Regards,

~Karl Borowski
  • 0

#7 Stuart Brereton

Stuart Brereton
  • Basic Members
  • PipPipPipPip
  • 3054 posts
  • Cinematographer
  • Los Angeles

Posted 10 February 2007 - 03:24 PM

If you speak to your local Kodak rep, they will send you 35mm cartridges preloaded with the stock of your choice, free of charge.

The difficulty can be finding a lab that is willing to process such short lengths.
  • 0

#8 K Borowski

K Borowski
  • Basic Members
  • PipPipPipPip
  • 3905 posts
  • Camera Operator
  • I.A.T.S.E. Local # 600 Eastern Region

Posted 12 February 2007 - 01:43 PM

Remember our friends Bruenning and Steven-Beverly? They are both setting up ECN-II processing lines. You could probably convince either of the two to do processing of this sort when they've gotten to the point where their processes are in control. I've heard of using modified C-41 and E-6 chemicals for processing ECN-II, but probably not what you want because I doubt the results fromt this modified process would be identical to official ECN-II chemistry, as ECN-II uses a different color developing agent than C-41.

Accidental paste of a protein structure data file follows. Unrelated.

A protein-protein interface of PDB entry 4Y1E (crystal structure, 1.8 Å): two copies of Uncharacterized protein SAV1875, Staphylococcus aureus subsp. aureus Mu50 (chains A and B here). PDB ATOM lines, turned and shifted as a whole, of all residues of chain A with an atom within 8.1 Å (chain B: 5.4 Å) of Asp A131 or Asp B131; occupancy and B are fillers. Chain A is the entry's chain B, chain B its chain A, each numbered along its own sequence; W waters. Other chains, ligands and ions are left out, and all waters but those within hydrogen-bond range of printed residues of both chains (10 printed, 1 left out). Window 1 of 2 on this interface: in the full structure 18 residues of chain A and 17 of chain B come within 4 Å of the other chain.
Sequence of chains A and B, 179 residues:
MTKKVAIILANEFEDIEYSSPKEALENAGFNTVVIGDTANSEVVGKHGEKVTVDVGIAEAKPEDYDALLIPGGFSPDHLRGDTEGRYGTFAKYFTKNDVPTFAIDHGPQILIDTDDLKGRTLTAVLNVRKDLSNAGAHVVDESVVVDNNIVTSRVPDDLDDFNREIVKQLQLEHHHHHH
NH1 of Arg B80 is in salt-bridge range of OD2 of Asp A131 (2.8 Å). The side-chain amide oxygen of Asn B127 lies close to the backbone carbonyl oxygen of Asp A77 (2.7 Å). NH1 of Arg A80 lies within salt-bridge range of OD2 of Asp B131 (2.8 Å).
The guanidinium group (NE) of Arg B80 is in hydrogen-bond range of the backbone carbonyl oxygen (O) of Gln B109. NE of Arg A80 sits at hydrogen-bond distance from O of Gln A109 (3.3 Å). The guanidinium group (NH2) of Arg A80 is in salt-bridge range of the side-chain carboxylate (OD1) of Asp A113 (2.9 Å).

If you don't mind shipping to the 'States, Dale Labs in Florida offers top-notch service for ECN-II, although they only do one ECN-II run per week. They offer slide prints onto Kodak Vision color print stock from both ECN-II and C-41 emulsions and I have heard nothing but positive comments on the work that they do.

http://www.dalelabs....ntservices.html

They don't list ECN-II processing on the form, but I'd assume that they'd charge $8 for a roll of 24 8-perf pictures on ECN-II, maybe a few dollars more than that. By the foot, just shooting tests with a movie camera is cheaper, but assuming the price of shipping overseas isn't too high, or if you can find a lab in Europe, I'd say shooting stills will save you at least 25% of what you'd spend shooting tests with a MP camera.
  • 0

#9 Charles MacDonald

Charles MacDonald
  • Sustaining Members